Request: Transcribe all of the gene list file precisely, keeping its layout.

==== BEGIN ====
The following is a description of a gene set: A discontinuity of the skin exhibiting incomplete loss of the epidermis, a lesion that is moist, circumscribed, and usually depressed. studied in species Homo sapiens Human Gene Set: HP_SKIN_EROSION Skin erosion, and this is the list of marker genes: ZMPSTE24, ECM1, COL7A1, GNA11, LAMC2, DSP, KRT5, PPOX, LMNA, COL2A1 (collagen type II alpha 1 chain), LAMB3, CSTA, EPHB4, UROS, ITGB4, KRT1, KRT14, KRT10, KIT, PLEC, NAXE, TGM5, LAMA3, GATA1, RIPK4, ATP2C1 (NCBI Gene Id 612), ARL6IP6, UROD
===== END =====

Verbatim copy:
The following is a description of a gene set: A discontinuity of the skin exhibiting incomplete loss of the epidermis, a lesion that is moist, circumscribed, and usually depressed. studied in species Homo sapiens Human Gene Set: HP_SKIN_EROSION Skin erosion, and this is the list of marker genes: ZMPSTE24, ECM1, COL7A1, GNA11, LAMC2, DSP, KRT5, PPOX, LMNA, COL2A1 (collagen type II alpha 1 chain), LAMB3, CSTA, EPHB4, UROS, ITGB4, KRT1, KRT14, KRT10, KIT, PLEC, NAXE, TGM5, LAMA3, GATA1, RIPK4, ATP2C1 (NCBI Gene Id 612), ARL6IP6, UROD